Everything online journalists need to protect their legal rights. This free resource culls from all Reporters Committee resources and includes exclusive content on digital media law issues.
A documentary filmmaker in Hawaii who has covered native burial practices might be the first person to assert the state's new shield law, The Associated Press reported Wednesday.
Land developer Joseph Brescia, who has been frustrated in an effort to build on a site where 30 graves were found, is suing the people he claims delayed his plans. According to the AP, he subpoenaed filmmaker Keoni Kealoha Alvarez, seeking unpublished footage and interviews. Alvarez, who is not a party in the lawsuit, said he promised his sources confidentiality because of the sensitivity surrounding native beliefs.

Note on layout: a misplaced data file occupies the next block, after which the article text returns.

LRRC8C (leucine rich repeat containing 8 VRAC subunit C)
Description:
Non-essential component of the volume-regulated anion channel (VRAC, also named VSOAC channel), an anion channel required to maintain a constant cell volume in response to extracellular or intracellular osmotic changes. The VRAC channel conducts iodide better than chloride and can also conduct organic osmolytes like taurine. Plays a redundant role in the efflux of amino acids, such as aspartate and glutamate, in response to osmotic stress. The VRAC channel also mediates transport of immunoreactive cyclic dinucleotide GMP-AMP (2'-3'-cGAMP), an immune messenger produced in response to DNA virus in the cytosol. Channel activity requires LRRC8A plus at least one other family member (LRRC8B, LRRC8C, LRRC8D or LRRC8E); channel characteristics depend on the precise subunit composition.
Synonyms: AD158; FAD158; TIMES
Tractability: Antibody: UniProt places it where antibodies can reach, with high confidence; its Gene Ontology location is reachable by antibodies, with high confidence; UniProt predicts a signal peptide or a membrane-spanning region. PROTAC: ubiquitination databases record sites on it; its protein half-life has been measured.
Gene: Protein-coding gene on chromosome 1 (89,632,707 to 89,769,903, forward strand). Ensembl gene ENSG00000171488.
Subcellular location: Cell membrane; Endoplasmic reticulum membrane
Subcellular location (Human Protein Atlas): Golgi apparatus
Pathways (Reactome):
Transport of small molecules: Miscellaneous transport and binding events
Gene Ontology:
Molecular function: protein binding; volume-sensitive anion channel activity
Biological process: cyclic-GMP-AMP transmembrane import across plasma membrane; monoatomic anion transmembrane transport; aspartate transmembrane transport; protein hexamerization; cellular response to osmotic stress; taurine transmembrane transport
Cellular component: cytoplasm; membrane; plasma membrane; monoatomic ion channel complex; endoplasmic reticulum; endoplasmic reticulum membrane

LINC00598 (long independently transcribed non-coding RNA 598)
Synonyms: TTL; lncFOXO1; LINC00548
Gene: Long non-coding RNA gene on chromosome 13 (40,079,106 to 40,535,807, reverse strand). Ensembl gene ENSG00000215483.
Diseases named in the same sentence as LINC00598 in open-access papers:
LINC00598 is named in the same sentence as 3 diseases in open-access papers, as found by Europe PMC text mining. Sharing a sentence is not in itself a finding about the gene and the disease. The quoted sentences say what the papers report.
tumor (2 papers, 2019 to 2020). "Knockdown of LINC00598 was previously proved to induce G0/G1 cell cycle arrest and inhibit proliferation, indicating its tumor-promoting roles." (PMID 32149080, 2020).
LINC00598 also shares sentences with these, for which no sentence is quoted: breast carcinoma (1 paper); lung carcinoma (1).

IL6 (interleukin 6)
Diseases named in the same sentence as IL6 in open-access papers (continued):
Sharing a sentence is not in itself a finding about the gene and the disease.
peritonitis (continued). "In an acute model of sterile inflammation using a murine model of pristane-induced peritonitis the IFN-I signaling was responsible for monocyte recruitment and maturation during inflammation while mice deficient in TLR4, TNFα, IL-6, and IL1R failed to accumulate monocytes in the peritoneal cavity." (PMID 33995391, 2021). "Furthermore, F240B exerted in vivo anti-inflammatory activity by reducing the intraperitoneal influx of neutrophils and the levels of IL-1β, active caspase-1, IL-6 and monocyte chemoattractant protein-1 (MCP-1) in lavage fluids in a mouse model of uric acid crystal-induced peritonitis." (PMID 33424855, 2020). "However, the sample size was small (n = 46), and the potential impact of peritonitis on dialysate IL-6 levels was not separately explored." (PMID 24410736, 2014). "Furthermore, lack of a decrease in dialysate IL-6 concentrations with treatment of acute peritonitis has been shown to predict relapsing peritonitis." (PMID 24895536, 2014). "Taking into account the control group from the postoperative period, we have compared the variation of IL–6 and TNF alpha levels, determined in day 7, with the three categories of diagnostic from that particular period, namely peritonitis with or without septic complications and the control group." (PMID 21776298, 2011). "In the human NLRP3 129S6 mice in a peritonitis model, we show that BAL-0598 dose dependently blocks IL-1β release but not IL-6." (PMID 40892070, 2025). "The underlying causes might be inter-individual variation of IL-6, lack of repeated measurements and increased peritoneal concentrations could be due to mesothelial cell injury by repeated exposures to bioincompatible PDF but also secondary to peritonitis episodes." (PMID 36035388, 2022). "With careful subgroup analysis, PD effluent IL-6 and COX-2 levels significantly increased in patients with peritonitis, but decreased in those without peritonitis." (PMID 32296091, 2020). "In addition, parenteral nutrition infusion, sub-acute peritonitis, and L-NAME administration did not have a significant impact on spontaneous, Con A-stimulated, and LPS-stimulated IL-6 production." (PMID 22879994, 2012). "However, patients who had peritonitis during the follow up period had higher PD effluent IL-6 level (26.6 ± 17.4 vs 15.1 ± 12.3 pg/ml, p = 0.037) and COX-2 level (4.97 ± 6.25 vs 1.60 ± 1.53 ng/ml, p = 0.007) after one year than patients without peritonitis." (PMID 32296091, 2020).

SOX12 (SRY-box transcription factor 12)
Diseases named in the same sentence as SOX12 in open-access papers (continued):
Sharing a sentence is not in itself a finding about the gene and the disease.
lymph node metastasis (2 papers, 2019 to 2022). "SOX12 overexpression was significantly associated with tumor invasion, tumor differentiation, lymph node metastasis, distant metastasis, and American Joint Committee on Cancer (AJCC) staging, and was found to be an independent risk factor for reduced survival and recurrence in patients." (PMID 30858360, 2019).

Gov. Linda Lingle signed Hawaii’s shield bill in July 2008, creating an absolute privilege protecting both the identity of sources and the content of newsgathering materials in most situations.
The ACLU of Hawaii said in a statement: "Simply put, Brescia has no right to these materials. If he can’t see that by reading the new law, we will ask the court to explain it to him."